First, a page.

Over time, he admits, singing red songs became more than just a hobby as the performances brought him money, though not a huge fortune.
"Once I got 50,000 yuan ($8,120), but only once. I didn’t make a fortune doing this," he explained.
Singing monkey?
In the video footage of Inglis’ past performances, audiences can be seen clapping and laughing, some even dancing along to the rhythm of the music. But the man in the spotlight was also the target of criticism, which upset his Chinese wife.
Inglis rejected some people’s labeling of him as a performing monkey.
"The number of foreigners in China is still relatively low, and what we do on a stage can be a selling point for a TV show," Inglis said, adding that his family and friends fully support his career decisions.
His mother-in-law actually collects articles related to his work, so he always tracks down a copy of published stories to make her happy.
"Most people in the audience find my performance funny, but not in a negative way. They just find a foreigner singing their old-generation songs interesting," he said. "And the organizers may think it looks good to put me on stage to show that even a foreigner is interested in the red culture."
The organizers of China’s Red Song Competition in Jiangxi echoed his words.
"Every year we have foreigners register to participate in the competition," a staff member working on this year’s competition told the Global Times. "Last year we had one foreign candidate enter the top 100. The audience responded very positively to their performances. They liked them and find foreigners singing Chinese red songs quite amusing."
The staff member said in a phone interview that the show is also popular among expats.
Plan B
Despite his success, fame does not always last forever. Singers of red songs tend to gradually lose their market, and foreigners, especially those who, like Inglis, are not professional singers, have to have a back-up plan.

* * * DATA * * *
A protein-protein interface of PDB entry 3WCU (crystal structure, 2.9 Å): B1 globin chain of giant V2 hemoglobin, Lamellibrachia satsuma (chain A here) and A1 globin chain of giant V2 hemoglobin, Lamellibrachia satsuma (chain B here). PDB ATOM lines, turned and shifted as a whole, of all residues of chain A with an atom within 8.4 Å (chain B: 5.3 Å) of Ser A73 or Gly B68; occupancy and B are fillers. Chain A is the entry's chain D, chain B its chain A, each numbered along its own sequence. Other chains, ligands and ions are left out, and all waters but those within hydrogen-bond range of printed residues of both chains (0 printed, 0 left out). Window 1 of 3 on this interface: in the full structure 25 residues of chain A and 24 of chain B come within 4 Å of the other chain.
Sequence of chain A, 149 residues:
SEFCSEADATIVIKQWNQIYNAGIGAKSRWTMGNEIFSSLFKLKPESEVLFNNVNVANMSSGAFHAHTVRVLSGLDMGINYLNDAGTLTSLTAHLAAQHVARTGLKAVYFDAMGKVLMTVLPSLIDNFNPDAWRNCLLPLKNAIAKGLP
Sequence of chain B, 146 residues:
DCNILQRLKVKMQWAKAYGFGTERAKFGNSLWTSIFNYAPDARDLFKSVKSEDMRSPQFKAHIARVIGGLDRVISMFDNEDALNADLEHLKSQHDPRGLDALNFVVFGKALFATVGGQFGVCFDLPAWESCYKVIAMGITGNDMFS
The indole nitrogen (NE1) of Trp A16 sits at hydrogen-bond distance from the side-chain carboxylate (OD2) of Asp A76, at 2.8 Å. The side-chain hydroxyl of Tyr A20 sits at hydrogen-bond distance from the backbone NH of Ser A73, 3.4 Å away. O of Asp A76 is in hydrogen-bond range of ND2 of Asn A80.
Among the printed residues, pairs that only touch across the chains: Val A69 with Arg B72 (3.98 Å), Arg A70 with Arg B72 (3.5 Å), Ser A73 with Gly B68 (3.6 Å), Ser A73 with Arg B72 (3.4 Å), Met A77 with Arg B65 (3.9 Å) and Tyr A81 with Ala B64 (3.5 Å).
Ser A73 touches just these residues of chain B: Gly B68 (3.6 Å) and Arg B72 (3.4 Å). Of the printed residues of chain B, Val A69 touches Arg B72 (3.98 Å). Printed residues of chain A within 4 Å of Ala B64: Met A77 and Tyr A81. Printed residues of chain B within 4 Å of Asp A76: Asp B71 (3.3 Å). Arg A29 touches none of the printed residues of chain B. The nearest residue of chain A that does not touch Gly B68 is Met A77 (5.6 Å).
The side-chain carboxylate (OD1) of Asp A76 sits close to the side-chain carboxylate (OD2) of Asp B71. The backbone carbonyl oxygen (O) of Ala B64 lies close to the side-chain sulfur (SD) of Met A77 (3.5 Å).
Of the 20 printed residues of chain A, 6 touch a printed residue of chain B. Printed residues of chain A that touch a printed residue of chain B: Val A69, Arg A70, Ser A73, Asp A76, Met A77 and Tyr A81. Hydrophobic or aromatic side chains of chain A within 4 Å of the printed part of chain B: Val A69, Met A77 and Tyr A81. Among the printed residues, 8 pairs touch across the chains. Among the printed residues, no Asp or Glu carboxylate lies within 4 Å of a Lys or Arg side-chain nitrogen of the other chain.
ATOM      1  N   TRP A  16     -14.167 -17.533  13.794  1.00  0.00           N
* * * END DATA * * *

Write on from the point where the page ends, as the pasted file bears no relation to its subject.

After living in China for almost a decade, he is more practical than idealistic about his favorite songs.
"Singing red songs is becoming less fun over time, especially when I do a big performance. For what they consider better effect, they tell me that I should sing this and not that, the same thing with my costumes," Inglis said.
Directly after Chongqing’s red song campaign ended, Inglis didn’t experience a huge decrease in clients, as most of his work came out of Jiangxi, which still holds a strong tradition of singing red songs.
However, after the scandal involving Bo hit the news last year, local authorities became cautious about being associated with red songs.
"I was asked to join a campaign in one district of Shanghai using my title as Red Song Talent in March 2012 shortly after appearing on China’s Got Talent," Inglis said. "There was an ad campaign saying that the Red Song Talent will tell you to do this and that."
But later, the event was canceled because local officials were worried about using red songs in their campaign.
Right now, he is preparing to apply for a permanent resident permit in China and is waiting for his wife to come back from Macao after finishing her doctoral degree.
"I will continue to sing red songs, but probably not in public performances," Inglis said.